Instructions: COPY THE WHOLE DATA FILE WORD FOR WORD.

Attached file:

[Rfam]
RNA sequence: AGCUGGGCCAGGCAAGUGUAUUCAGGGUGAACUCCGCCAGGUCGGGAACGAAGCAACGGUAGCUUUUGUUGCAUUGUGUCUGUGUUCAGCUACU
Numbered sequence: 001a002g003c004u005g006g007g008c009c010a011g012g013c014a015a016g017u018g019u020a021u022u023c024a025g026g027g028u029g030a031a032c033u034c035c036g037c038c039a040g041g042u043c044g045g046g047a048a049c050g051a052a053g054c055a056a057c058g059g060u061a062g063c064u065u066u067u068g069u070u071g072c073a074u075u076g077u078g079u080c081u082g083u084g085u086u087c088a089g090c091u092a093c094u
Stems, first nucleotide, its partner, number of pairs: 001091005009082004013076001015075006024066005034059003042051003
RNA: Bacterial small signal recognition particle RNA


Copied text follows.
[Rfam]
RNA sequence: AGCUGGGCCAGGCAAGUGUAUUCAGGGUGAACUCCGCCAGGUCGGGAACGAAGCAACGGUAGCUUUUGUUGCAUUGUGUCUGUGUUCAGCUACU
Numbered sequence: 001a002g003c004u005g006g007g008c009c010a011g012g013c014a015a016g017u018g019u020a021u022u023c024a025g026g027g028u029g030a031a032c033u034c035c036g037c038c039a040g041g042u043c044g045g046g047a048a049c050g051a052a053g054c055a056a057c058g059g060u061a062g063c064u065u066u067u068g069u070u071g072c073a074u075u076g077u078g079u080c081u082g083u084g085u086u087c088a089g090c091u092a093c094u
Stems, first nucleotide, its partner, number of pairs: 001091005009082004013076001015075006024066005034059003042051003
RNA: Bacterial small signal recognition particle RNA